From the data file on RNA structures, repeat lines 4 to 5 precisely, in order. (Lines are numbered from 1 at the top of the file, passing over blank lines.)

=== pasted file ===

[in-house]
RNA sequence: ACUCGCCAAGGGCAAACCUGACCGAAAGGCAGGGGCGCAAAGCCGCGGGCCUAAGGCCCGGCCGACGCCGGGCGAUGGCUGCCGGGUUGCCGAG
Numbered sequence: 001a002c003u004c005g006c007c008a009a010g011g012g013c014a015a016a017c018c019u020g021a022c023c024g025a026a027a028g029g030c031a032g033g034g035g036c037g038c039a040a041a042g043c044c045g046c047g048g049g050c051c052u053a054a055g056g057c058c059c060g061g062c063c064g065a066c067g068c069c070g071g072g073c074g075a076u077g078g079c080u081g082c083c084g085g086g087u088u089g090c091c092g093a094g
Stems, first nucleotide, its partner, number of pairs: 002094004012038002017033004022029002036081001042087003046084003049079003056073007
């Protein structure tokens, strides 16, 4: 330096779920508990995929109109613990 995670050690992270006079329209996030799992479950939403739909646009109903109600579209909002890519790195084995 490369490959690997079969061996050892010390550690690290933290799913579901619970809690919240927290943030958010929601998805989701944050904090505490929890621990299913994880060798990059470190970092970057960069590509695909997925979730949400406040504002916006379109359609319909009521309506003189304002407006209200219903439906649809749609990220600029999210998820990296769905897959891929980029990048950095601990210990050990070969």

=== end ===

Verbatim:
Stems, first nucleotide, its partner, number of pairs: 002094004012038002017033004022029002036081001042087003046084003049079003056073007
């Protein structure tokens, strides 16, 4: 330096779920508990995929109109613990 995670050690992270006079329209996030799992479950939403739909646009109903109600579209909002890519790195084995 490369490959690997079969061996050892010390550690690290933290799913579901619970809690919240927290943030958010929601998805989701944050904090505490929890621990299913994880060798990059470190970092970057960069590509695909997925979730949400406040504002916006379109359609319909009521309506003189304002407006209200219903439906649809749609990220600029999210998820990296769905897959891929980029990048950095601990210990050990070969």